“Training in the construction industry in the Western Cape is in good hands.” That’s the view of Themba Dlamini, CEO of the Construction Education and Training Authority (CETA). He was speaking at a graduation ceremony at Boland College in Paarl, where 18 learners received certificates of completion after a year of intensive training at the college and on site. This was the first Roadworks Technicians learnership to be completed in the Western Cape.
Significantly, two of these young civil technicians are women. They had been encouraged by the Power Group to enter into the training, which was made possible through CETA and a joint initiative by Power Construction, Haw & Inglis and Tjeka Training Matters.
“The Western Cape was the first to take up the challenge of starting the learnerships,” said Dlamini. “When we launched CETA in 2000 we decided that irrespective of our differences, there was one group whose interests we would not compromise: the learners. Making [this graduation] today a reality, it is the same individuals, training providers, authorities and companies who have been with us all along. And we will walk the road as we build it.”
Narius Molato, Chairperson of CETA, said 2010 will pose a challenge to the construction industry, and that he was pleased to see that the Western Cape is taking training seriously. Addressing the newly qualified technicians, he emphasised that “graduation is just the beginning. It takes lifelong learning and development to succeed. For productivity, for quality, we need skills and resources so we can compete with the best in the world.”
CETA financed the learnerships, and also acted as quality control body to ensure that the training provider and the learners made the grade.
Morkel Stofberg, Power Construction’s Training and Development Manager, said that over the past six years about 200 civil trainees had been put through onsite training at SAFCEC member companies to find meaningful employment in the industry. “Some of them are now quite senior Technical Assistants, so the training is really bearing fruit.” He added, however, that it was only during the past two years that the formal training route had become a reality, largely through the efforts of CETA, the employer companies, accredited training providers like Tjeka and institutions of learning such as Boland College.
Private sector shows commitment
One of the highlights of the awards ceremony was the announcement that Kemach in Cape Town had made available a brand new JCB 3CX4 Sitemaster back hoe loader, which will be used by Tjeka Training Matters’ first intake of learner operators from January next year. This generous social upliftment gesture by Kemach came as a response to a request by the Power Group’s Fanie van der Westhuizen and Morkel Stofberg, who are “very aware of the dire need for trained operators in this country”.
Stofberg said that, while the figures for technical assistants were encouraging, “this industry will be in trouble if we don’t start with serious operator training. Aids and age are taking their toll and we need to fuel the industry with new blood – especially at operator level. Fortunately we have some exciting programmes running that will provide many more matriculants with opportunities to enter the industry with a formal, accredited NQF3 or NQF4 qualification.”
Ken Falkenberg of Tjeka says these learnerships “have brought a whole new dimension to the construction industry. There used to be no formal training route other than the technicons and universities. Now a whole new channel of training and opportunity has been opened.”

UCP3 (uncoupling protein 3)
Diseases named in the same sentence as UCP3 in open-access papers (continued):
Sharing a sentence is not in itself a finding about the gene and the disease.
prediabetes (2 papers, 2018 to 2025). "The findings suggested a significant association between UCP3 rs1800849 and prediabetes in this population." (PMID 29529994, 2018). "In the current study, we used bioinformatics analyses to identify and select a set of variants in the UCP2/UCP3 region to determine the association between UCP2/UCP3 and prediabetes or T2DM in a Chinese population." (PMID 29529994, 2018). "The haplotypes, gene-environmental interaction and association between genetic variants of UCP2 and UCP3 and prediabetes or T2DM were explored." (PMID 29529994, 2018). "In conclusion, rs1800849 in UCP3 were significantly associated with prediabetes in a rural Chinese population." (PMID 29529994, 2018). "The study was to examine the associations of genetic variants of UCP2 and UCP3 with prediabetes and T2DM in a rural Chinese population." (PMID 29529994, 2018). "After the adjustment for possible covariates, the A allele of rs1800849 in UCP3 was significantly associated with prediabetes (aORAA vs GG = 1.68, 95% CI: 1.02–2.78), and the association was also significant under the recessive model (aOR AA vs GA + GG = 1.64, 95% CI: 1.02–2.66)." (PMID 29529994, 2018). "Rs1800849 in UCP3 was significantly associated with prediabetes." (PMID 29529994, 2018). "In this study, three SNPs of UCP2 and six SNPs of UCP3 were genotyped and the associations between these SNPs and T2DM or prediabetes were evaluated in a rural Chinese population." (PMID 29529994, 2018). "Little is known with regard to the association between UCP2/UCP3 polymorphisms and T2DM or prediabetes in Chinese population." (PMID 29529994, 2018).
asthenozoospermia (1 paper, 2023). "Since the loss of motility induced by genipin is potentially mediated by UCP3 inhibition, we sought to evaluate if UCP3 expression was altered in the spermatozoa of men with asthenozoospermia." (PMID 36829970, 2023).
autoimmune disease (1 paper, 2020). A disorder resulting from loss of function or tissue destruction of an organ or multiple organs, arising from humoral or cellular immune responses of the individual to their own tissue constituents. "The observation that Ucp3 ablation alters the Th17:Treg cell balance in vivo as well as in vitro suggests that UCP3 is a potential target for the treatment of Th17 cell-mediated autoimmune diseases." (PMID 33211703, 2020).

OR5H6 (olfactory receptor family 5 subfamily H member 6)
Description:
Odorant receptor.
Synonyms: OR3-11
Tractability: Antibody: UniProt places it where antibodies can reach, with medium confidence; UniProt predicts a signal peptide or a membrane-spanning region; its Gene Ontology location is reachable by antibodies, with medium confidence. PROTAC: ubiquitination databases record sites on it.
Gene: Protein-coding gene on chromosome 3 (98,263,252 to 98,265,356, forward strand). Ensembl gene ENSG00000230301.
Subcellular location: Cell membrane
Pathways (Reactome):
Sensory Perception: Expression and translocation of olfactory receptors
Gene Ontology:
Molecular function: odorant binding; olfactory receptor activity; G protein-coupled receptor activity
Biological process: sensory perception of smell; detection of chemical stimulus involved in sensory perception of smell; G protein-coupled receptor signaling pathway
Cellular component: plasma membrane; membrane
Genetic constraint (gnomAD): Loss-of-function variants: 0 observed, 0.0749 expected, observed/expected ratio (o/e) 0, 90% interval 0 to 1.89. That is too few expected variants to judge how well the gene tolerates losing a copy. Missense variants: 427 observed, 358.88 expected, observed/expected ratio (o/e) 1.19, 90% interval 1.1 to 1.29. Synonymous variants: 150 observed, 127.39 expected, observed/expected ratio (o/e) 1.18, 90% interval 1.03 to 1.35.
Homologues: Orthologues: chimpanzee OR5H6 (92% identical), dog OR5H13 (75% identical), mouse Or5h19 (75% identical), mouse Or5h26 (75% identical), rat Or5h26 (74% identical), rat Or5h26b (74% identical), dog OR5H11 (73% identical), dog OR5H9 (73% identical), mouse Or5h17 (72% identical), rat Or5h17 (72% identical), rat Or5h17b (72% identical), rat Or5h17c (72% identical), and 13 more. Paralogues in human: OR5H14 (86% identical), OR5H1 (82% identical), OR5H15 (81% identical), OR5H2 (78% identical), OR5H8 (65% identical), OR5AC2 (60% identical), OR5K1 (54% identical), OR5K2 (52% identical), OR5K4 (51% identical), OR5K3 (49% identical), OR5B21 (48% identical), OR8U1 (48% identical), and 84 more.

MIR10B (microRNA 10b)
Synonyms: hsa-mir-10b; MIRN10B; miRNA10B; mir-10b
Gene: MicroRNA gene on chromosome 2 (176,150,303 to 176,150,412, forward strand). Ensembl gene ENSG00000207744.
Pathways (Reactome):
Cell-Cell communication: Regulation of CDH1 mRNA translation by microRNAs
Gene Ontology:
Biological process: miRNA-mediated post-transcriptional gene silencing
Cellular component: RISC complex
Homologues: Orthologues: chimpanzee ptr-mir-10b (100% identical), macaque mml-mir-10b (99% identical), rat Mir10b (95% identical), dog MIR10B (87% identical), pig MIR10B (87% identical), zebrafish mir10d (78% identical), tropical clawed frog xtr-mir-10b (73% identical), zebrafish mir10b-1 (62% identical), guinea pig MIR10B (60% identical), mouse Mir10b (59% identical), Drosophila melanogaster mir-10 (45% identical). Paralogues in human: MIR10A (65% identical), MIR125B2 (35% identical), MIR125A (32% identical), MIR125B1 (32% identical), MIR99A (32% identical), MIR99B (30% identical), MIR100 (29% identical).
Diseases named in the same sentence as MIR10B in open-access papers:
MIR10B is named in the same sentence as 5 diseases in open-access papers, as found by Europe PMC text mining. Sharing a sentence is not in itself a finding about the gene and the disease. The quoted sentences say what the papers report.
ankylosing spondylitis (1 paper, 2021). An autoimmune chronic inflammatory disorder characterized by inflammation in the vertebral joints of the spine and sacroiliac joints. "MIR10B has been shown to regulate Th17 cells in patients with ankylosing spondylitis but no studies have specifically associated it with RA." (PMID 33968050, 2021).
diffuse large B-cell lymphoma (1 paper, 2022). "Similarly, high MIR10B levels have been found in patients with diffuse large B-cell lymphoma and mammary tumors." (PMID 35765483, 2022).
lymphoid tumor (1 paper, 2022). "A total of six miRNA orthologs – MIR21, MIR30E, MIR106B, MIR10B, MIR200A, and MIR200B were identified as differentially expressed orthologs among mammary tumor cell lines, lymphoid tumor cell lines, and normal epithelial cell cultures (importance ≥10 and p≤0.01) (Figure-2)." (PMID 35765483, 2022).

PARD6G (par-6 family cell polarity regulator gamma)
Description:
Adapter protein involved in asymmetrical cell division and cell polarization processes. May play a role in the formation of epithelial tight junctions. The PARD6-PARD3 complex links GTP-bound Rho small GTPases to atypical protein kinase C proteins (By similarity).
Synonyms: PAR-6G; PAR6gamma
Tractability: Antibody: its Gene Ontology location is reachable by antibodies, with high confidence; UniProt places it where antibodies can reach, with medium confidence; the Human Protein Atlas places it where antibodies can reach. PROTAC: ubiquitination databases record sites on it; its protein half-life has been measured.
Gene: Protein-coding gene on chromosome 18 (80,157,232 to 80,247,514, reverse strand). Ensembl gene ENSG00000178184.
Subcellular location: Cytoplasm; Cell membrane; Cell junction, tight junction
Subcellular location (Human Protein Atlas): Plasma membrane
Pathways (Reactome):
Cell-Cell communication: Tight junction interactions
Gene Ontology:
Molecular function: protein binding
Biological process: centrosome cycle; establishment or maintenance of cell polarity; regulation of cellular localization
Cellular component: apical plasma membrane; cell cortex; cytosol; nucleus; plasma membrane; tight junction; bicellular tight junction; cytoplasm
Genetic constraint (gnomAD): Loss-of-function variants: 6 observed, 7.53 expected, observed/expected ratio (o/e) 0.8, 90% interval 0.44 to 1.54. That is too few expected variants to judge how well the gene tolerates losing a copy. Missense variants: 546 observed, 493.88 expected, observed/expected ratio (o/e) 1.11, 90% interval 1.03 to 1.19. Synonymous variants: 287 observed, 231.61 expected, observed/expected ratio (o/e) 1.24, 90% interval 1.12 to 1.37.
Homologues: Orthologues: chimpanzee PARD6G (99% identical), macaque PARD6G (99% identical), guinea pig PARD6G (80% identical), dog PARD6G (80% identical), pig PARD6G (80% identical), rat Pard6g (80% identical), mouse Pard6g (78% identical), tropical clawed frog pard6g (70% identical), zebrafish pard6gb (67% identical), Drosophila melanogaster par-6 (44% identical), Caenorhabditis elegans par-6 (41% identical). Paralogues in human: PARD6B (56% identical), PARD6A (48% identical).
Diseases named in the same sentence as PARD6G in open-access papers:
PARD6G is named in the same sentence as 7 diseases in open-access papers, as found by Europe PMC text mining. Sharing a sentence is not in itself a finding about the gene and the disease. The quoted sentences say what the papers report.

Helderberg inwoner Graham Power, uitvoerende hoof van die Power groep - SA se grootste nie-genoteerde konstruksiegroep - is aan die einde van verlede maand aangewys as Die Burger en die Kaapstad Sakekamer se Sakeleier van die Jaar.
Tydens die glansgeleentheid in Kaapstad is 'n eretoekenning aan oudpresident FW de Klerk gemaak vir sy bydrae tot die ontwikkeling van die land en die Wes-Kaap se ekonomie.
Power het sy konstruksieonderneming 22 jaar gelede - met een bakkie en drie werkers - in Sir Lowry's Pas begin. Vandag staan hy aan die hoof van 12 maatskappye - vier van hulle swart bemagtigings firmas - wat nie net by gebouekonstruksie betrokke is nie, maar ook siviele ingenieurswese, dam en kanaal-konstruksie, gholfbaan-infrastruktuur, behuisingsprojekte en padbouwerk. Dit is vandag die grootste nie-genoteerde konstruksiegroep in SA.
Die Power groep se hoofkantoor is in Blackheath, Kaapstad en daar is verder kantore in Knysna, Port Elizabeth en Gauteng.
Onder die projekte waarby die maatskappye betrokke is, sluit in die N2 Gateway-projek van R3 miljard wat die bou van 22 000 huise binne 18 maande langs die N2 en in Distrik Ses behels. In Knysna was die greop een van dié verantwoordelik vir die Thesens Island-ontwikkeling.
In die Helderberg was die Power groep betrokke by die bou van laekostebehuising in Broadlands Park, die ontwikkeling van die Firlands Farmstall en die herstel van die teeroppervlak oor die Sir Lowry's Pass.
In 'n onderhoud met Die Burger kort na hy sy toekenning ontvang het, beskryf die koerant hom as baie positief oor die toekoms.
"Met die regering se vasbeslotenheid om al meer aan infrastruktuurontwikkeling te bestee, is die groep danksy sy bemagtigingsvennootskappe geposisioineer om goed voordeel te trek uit die verwagte groei," lui die berig.
Vanjaar verwag die groep om baie na aan 'n omset van R1-miljard te kom - aansienlik meer as die R300 000 omset wat sy maatskappy vir die eerste keer in 1983 vermag het.
Die groep het vandag 1 700 werknemers, waarvan 900 permanent is.